25 September 2011

Perception is Reality

What's important in Afghanistan? Perception. It's kind of important back home, too.

Like insurgents in other wars, the Taliban seeks to strike at public perceptions, to sow doubts about the ability of the Afghan government to provide security or broker a peace deal, said Vanda Felbab-Brown of the Brookings Institution.
She said that "the assassination tactic is precisely the most rational policy for the Taliban right now and they would be crazy to be mounting attacks with massive forces because they would likely be slaughtered."
Battlefield victories were not the ultimate aim and instead the insurgents were pursuing assassinations to "maintain pressure and fear," she said.
"It's not just the assassination of very visible people but assassinations of district officials or people who cooperate with the US government or the (Hamid) Karzai government," she said. "And it has a profound effect on how people feel about their security."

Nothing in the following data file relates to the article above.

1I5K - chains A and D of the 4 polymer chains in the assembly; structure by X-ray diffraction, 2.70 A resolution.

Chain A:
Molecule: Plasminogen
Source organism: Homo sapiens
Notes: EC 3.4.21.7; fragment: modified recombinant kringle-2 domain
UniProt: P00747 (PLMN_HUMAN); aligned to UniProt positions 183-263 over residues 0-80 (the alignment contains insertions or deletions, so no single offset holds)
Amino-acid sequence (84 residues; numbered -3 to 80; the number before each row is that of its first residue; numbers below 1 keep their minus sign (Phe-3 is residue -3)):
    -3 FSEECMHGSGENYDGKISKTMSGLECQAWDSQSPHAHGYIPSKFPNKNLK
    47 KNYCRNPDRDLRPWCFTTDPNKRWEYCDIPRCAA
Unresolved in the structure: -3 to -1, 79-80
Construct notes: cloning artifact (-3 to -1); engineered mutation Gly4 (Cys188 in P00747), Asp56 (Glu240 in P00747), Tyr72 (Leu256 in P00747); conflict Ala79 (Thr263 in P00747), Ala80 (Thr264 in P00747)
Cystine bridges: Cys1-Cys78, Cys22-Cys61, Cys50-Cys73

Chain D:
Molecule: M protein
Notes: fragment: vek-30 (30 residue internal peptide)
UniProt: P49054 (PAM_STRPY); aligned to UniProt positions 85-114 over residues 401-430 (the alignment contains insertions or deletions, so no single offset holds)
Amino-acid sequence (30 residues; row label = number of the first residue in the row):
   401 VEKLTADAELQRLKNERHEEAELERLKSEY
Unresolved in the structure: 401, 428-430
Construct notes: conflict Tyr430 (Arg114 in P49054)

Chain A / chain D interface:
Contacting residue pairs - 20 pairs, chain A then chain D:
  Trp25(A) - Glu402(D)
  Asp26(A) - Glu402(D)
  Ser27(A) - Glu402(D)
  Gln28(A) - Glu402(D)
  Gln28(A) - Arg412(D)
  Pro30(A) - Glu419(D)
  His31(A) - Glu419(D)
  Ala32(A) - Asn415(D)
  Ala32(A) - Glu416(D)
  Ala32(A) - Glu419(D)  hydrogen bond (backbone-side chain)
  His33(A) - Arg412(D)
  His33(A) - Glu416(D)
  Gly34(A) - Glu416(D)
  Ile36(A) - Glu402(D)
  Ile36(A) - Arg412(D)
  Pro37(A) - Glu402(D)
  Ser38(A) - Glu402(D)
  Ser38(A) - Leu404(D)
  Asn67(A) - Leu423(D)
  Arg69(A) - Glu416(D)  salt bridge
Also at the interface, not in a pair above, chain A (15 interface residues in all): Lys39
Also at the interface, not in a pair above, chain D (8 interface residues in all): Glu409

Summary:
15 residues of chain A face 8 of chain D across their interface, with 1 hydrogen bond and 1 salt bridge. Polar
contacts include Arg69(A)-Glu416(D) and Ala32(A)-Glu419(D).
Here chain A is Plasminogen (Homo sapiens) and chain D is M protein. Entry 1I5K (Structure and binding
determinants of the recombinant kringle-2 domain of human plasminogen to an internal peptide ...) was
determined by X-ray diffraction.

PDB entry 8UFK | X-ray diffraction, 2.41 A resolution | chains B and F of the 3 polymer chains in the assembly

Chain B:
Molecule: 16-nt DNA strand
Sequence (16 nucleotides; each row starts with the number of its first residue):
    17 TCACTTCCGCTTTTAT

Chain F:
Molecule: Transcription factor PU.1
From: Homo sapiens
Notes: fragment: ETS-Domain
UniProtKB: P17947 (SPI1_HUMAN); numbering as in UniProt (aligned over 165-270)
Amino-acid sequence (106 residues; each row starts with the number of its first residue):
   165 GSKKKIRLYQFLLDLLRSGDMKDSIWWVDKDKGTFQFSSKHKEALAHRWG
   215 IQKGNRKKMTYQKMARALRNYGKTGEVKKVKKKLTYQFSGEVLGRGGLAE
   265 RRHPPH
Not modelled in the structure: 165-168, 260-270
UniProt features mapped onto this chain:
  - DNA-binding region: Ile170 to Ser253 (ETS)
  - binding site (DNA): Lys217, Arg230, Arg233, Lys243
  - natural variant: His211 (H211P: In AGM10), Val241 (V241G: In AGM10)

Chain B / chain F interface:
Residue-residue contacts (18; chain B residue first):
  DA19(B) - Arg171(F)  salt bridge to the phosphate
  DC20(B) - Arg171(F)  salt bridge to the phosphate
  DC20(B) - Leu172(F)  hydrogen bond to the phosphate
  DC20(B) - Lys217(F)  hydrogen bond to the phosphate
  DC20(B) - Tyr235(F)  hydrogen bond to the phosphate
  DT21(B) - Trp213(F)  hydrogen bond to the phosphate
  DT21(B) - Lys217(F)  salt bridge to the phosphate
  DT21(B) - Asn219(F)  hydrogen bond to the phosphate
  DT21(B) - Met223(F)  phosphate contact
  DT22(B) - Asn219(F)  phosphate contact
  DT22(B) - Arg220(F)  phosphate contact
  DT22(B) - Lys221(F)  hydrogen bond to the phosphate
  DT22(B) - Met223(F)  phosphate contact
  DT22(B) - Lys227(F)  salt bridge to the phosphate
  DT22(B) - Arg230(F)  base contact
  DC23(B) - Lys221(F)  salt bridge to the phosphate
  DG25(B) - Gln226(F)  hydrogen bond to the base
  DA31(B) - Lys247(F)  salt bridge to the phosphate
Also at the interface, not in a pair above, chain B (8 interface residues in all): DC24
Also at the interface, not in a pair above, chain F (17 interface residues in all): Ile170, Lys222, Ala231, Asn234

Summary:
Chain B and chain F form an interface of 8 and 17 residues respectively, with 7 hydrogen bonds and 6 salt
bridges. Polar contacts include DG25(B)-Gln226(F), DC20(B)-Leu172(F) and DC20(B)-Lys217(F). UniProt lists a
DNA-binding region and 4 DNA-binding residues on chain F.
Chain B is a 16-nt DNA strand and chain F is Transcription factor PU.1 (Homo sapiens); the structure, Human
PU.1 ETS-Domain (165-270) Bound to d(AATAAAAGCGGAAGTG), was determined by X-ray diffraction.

The killing of Rabbani, who was leading Kabul's peace efforts, put the Pentagon in a difficult position, as it was clearly a setback but Panetta and other top officials warned against overstating its effect.
Anthony Cordesman of the Center for Strategic and International Studies, who advised the US commander in Afghanistan in 2009, said Friday the Obama administration needed to hold a frank public debate about war aims instead of engaging in "constant spin."
US troops have made headway in the Taliban's former bastions in the south and taken out key insurgents, according to Cordesman. But the Afghan government remained anemic and it was not at all clear its security forces could hold on to cleared areas as NATO-led forces gradually withdraw through 2014.
"We may be winning tactically, but insurgents may be winning a battle of political attrition that will ultimately be strategically decisive," Cordesman wrote in Friday's Washington Post.

By: Brant

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